Luminance only, 30 seconds subexposures, 10 stacked shots. FITS Liberator, Paint.NET. North is up; east is left.

West-north-west from centre, close to the centre, is a bright wide pair. They are nearly equal in brightness; SkyTools 3 Pro says they are magnitudes 8.4 and 8.5. This is HD 16705 aka HJ 1123. They are oriented roughly in a north-east to south-west.

West-south-west from centre, well away, near the right edge of the frame, is an unequal tight pair. They are about 2 magnitudes different in brightness. ST3P says 9.5 and 10.9. This is HD 16627 aka HJ 2154. They are oriented north-west to south-east.

There is a multi-star system due south of centre. HD 16728 or STT 44. The very wide almost equal bright stars are A and C (HD 16719 proper). C is west-north-west from A. The D companion is south-east of C, dimmer, relatively close. The B star is not visible to me. It is a very tight partner to A. It is curious to me why the other 3 stars, while fainter, are not considered part of this system.

Due east of centre is the delicate pair SAO 38259 or ES 1506 with a bright primary and nearly-touching secondary.

Finally, to the east-north-east is another bright pair, HD 16782 aka HJ 2155. The B star is a couple of levels fainter than A.


Wikipedia link: Messier 34.

the passion of science

Watched episode 1, What is Out There?, of the series The Story of Science: Power, Proof and Passion by Michael Mosley. This first segment focused on early astronomy through to our current questions about dark matter. TVO is running the short 2010 documentary produced by the BBC. I learned of this on Carol's Facebook feed. I like the emphasis on the people and their quirks and idiosyncrasies. I also like how Mosley emphasises that achievements are slow, not sudden, built upon other ideas, progressively, and that it is our hindsight and simplification that creates this notation of science and technological progress being made up of only big breakthroughs. Reminds me of James Burke.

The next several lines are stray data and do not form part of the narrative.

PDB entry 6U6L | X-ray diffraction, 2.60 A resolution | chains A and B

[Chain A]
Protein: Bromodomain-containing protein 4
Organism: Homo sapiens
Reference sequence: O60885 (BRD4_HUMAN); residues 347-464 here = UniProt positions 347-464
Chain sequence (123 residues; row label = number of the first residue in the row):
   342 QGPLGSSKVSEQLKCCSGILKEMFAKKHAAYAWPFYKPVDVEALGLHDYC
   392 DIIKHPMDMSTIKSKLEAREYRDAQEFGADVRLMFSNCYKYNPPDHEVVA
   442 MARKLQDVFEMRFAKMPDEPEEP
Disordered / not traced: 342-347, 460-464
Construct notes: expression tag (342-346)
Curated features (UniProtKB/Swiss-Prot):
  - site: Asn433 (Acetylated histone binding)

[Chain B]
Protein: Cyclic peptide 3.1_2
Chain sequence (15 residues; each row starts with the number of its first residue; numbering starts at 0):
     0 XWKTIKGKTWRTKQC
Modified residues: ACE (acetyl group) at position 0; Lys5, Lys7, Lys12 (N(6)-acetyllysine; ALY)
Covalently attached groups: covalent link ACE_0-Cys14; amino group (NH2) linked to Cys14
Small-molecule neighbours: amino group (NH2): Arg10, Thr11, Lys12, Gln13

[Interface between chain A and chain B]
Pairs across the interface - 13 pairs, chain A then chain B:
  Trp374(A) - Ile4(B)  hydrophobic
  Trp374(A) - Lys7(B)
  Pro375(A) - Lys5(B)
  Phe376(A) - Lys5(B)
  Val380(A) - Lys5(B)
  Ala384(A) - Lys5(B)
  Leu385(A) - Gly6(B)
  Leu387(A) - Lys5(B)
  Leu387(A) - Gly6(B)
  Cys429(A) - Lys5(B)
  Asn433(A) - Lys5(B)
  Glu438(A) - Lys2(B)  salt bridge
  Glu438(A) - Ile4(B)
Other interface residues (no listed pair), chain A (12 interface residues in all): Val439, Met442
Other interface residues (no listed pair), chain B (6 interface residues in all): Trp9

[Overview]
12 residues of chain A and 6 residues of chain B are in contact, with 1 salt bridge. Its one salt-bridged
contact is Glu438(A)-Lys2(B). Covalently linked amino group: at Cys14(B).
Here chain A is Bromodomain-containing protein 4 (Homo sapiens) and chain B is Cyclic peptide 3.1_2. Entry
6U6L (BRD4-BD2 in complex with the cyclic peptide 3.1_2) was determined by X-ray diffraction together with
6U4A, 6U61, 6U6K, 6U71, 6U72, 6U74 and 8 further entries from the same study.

checked the MPG camera

Jason G of Western reported a problem with the Meteor Physics Group camera feed at the CAO. I had a look and, for the moment, it looks OK. But I said we'll schedule an inspection.

Tuesday, January 03, 2017

got Cosmic

Enjoyed some Cosmic during Guys Nite at Scott's. A smooth cream ale from the Cameron's Brewery. Cars, race tracks, talkin' with our hands.

Their description:
On clear nights, it seems as if you can reach out and touch the stars.  Cosmic Cream Ale is the perfect companion for idyllic, curious nights beneath the constellations.  Brewed with a cosmic blend of European hops for a fruity and floral backbone, this ale is fermented warm then laid to rest at a cold, lagering temperature.  The result is an elegant golden ale which is crisp, balanced and refreshing.
Put one aside for Rhonda.

Mmm, camping.

Monday, January 02, 2017

Carol stacked

Carol posted a lovely image on her Facebook feed: her first stacked deep sky image. Nicely done.

Carol's image with Facebook discussion

Wide field but tight on the head of the scorpion. I like how she also captured Mars and Saturn.

checked X for 2017

Updated the Lunar X spreadsheet. Here are the windows for 2017, thirteen in all. For Ontario residents...

table of 2017 Lunar X opportunities

The evenings of April 3 and November 25 appear to be the best chances. There are also twilight opportunities on June 1, July 30, and September 27.

Sunday, January 01, 2017

took a peek (Bradford)

We had a quick peak outside from the porch. I squinted, without my glasses. Orion rising over the trees. I could see the Pleiades. Aldebaran between. It was cold.

'round the corner

I didn't know that! The public school around the corner here in Bradford is named Chris Hadfield! I've gone by the building many times but only today (as a passenger) did I notice the name.

Found an article on when he visited the school in June 2016.

panoramic view (Bradford)

From possibly the highest point in Bradford, near the second water tower, as the Sun was just setting, and families rode toboggans and sleds down the hill, we took in the sights. The crescent Moon and the Belt of Venus. I encouraged Rhonda to find Venus. She spotted up and left of the Moon, three fingers away. I had to squint, without my specs, to see it. We talked about the Green Flash. Very clear skies. First time in a long time.